The medical outlets first opened in 2014, and the capital needed to establish such dispensaries was considerable.
“You essentially had to have $500K in the bank and at your fingertips,” Jackson said.
That’s a tough proposition for those from low-to-moderate income areas. The federal prohibition on weed closes off access to typical capital sources, including banks and the Small Business Administration. That leaves cannabis entrepreneurs with few options, and many tap wealthy family members or business networks to secure seed money.
“That’s why you see a complete lack of diversity in the cannabis space,” Jackson said.
But James said kicking off Illinois’ cannabis program with the medical marijuana providers was probably unavoidable. Cannabis operations are governed by a 600-page piece of legislation, and the robust security requirements, as well as simply knowing how to grow product that meets strict quality-control rules, make it unlike any other retail business.
“They have already gotten through the learning curves and past the growing pains, so medical providers were the most qualified,” she said.
What will hopefully set Illinois’ social equity program apart from other states is its decision to create a development fund for applicants, funded by marijuana tax revenues and licensing fees.
“That’s going to be the key piece here,” James said.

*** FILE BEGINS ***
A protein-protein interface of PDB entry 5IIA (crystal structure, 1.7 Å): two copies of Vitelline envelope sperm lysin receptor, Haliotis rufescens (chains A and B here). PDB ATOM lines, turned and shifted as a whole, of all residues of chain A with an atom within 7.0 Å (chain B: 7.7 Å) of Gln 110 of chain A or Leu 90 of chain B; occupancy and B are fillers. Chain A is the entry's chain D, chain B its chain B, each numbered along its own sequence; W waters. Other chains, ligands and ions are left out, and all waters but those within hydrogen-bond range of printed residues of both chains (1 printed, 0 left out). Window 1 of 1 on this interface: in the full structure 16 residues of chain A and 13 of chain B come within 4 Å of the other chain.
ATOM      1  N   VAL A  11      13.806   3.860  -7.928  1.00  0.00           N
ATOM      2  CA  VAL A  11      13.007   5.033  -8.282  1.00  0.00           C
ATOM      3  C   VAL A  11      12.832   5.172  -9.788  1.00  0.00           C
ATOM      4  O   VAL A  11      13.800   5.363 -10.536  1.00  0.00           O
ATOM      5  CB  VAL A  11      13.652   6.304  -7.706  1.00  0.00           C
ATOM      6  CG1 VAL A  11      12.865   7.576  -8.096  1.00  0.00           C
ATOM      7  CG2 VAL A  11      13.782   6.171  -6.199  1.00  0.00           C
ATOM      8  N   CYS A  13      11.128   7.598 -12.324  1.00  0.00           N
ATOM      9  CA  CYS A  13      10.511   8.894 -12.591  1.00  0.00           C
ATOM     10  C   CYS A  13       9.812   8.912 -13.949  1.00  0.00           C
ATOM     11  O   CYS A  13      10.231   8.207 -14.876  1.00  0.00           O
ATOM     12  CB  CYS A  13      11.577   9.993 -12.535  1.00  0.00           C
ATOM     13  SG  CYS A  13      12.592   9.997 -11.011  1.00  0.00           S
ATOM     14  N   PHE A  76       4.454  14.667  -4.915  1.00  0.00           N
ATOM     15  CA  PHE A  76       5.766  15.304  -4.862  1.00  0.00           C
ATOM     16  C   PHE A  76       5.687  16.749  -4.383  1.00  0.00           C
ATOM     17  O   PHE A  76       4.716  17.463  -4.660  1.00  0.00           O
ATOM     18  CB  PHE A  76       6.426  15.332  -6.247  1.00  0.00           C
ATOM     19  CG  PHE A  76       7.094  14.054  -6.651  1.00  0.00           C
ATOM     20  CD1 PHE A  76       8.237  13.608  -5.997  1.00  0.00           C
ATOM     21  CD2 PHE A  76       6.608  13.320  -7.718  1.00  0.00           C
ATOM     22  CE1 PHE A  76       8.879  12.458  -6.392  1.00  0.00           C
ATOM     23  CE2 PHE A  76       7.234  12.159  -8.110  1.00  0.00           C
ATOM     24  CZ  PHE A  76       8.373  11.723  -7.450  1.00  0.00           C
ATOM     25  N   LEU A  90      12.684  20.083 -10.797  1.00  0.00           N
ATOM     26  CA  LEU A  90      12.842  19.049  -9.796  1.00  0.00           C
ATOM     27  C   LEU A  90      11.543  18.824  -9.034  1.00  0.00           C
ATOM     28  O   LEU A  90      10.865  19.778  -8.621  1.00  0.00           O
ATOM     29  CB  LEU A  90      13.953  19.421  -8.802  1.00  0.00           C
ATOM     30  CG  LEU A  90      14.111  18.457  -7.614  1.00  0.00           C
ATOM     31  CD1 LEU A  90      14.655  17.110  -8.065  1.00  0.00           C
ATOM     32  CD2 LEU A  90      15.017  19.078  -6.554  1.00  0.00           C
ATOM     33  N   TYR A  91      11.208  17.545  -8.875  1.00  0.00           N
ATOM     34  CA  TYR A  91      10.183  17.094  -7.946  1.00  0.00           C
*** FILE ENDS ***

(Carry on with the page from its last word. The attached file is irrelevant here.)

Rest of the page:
In Illinois, cannabis operations paid the state about $66M in taxes through the end of July, according to state officials.
In other states, she has seen undercapitalized minority owners struggle to secure funds for new lighting systems for growing operations, among other needed updates. Some are forced to sell portions of their ownership stakes to one of the multistate operators.
“Mom and dad sometimes don’t have $200K, and your friends who you grew up with in the ‘hood don’t have $200K either,” James said. “So you end up going to some white guy who wants a percentage, and after three years of working hard and making things happen, you own just 3% of your company.”
Illinois also didn’t require social equity applicants to lock down a dispensary location to win a license, according to Parnell. That cut down the amount of capital they would have to put in upfront.
“I think Illinois has learned from the mistakes made in a lot of states,” he said.